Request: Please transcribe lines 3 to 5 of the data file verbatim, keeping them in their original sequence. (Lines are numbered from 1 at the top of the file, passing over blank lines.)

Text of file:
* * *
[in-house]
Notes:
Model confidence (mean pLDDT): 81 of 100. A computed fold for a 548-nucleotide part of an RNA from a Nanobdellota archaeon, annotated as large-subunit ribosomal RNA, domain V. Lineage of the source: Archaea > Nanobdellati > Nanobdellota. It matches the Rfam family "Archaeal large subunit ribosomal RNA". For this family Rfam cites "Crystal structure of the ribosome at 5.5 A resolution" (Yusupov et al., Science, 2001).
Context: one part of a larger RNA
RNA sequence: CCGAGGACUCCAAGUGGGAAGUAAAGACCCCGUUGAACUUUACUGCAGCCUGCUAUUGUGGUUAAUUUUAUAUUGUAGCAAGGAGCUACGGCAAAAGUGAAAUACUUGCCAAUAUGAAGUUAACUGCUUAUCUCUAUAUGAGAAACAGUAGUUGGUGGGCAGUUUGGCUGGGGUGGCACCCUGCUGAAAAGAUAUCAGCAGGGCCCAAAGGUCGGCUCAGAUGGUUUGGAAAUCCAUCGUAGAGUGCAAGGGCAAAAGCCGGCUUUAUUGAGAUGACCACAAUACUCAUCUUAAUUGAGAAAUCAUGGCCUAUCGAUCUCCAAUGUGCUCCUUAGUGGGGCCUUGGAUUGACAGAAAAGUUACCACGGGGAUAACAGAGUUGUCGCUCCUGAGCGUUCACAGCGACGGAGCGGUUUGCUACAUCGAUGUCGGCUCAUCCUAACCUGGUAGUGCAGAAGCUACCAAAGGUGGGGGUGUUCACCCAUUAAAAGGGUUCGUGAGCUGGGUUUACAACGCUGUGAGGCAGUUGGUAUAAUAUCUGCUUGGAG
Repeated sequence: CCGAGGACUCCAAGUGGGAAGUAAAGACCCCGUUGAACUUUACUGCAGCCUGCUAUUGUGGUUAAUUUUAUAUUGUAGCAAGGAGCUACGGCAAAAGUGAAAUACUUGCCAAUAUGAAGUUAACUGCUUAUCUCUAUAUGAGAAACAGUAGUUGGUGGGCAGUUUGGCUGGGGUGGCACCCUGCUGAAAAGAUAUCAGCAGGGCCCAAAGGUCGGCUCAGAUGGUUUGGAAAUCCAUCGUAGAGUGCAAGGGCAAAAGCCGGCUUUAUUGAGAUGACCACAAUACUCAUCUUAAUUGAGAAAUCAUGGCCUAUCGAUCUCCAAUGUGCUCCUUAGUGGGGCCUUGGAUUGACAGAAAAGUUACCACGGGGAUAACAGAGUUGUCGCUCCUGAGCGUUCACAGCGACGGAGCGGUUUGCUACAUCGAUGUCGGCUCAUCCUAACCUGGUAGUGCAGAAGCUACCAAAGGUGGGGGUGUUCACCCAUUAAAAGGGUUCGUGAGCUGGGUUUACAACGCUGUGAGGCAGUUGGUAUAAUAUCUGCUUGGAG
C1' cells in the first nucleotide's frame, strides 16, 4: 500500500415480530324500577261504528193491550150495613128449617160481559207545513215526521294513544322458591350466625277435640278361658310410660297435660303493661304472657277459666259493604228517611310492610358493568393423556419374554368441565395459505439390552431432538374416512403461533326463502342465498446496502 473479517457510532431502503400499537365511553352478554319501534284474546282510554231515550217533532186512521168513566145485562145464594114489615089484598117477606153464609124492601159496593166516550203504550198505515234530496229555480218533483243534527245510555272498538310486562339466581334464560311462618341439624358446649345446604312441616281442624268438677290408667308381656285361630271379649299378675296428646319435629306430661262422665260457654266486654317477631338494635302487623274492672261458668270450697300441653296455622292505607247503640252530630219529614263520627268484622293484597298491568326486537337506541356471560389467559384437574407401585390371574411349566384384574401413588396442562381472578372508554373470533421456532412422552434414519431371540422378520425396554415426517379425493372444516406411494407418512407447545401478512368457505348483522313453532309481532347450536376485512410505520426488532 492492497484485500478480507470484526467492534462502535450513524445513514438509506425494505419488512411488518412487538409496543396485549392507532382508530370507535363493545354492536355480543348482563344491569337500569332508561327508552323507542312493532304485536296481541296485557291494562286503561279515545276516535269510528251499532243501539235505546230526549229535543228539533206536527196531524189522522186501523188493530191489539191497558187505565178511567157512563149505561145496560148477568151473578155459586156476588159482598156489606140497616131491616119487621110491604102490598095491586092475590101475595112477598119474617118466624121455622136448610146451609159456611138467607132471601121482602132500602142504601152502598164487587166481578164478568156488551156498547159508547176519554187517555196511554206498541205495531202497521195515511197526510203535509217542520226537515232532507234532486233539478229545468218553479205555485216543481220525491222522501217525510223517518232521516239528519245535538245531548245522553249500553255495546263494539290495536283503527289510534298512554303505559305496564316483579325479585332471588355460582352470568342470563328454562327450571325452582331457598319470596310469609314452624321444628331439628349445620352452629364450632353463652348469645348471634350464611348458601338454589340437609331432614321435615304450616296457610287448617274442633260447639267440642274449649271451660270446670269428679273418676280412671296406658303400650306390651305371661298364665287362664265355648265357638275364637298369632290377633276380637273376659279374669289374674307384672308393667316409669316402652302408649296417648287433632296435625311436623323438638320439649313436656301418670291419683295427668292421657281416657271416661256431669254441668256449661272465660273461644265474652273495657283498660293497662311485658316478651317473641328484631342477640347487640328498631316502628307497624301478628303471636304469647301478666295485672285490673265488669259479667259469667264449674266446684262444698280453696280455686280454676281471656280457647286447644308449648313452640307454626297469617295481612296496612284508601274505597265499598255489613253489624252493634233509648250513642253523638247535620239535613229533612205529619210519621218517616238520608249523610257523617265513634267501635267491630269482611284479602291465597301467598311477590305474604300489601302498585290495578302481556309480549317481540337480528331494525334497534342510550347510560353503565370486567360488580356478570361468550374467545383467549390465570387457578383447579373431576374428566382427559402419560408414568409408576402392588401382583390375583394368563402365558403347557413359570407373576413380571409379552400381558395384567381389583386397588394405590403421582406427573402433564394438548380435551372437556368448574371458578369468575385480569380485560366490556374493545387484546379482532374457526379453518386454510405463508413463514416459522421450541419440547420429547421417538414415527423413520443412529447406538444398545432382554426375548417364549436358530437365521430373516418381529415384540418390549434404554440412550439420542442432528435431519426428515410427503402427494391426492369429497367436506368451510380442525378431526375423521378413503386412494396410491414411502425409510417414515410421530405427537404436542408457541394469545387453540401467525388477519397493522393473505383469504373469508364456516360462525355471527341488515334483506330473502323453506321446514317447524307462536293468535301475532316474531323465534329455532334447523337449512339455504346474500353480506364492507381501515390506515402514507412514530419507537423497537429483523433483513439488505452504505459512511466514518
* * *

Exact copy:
Model confidence (mean pLDDT): 81 of 100. A computed fold for a 548-nucleotide part of an RNA from a Nanobdellota archaeon, annotated as large-subunit ribosomal RNA, domain V. Lineage of the source: Archaea > Nanobdellati > Nanobdellota. It matches the Rfam family "Archaeal large subunit ribosomal RNA". For this family Rfam cites "Crystal structure of the ribosome at 5.5 A resolution" (Yusupov et al., Science, 2001).
Context: one part of a larger RNA
RNA sequence: CCGAGGACUCCAAGUGGGAAGUAAAGACCCCGUUGAACUUUACUGCAGCCUGCUAUUGUGGUUAAUUUUAUAUUGUAGCAAGGAGCUACGGCAAAAGUGAAAUACUUGCCAAUAUGAAGUUAACUGCUUAUCUCUAUAUGAGAAACAGUAGUUGGUGGGCAGUUUGGCUGGGGUGGCACCCUGCUGAAAAGAUAUCAGCAGGGCCCAAAGGUCGGCUCAGAUGGUUUGGAAAUCCAUCGUAGAGUGCAAGGGCAAAAGCCGGCUUUAUUGAGAUGACCACAAUACUCAUCUUAAUUGAGAAAUCAUGGCCUAUCGAUCUCCAAUGUGCUCCUUAGUGGGGCCUUGGAUUGACAGAAAAGUUACCACGGGGAUAACAGAGUUGUCGCUCCUGAGCGUUCACAGCGACGGAGCGGUUUGCUACAUCGAUGUCGGCUCAUCCUAACCUGGUAGUGCAGAAGCUACCAAAGGUGGGGGUGUUCACCCAUUAAAAGGGUUCGUGAGCUGGGUUUACAACGCUGUGAGGCAGUUGGUAUAAUAUCUGCUUGGAG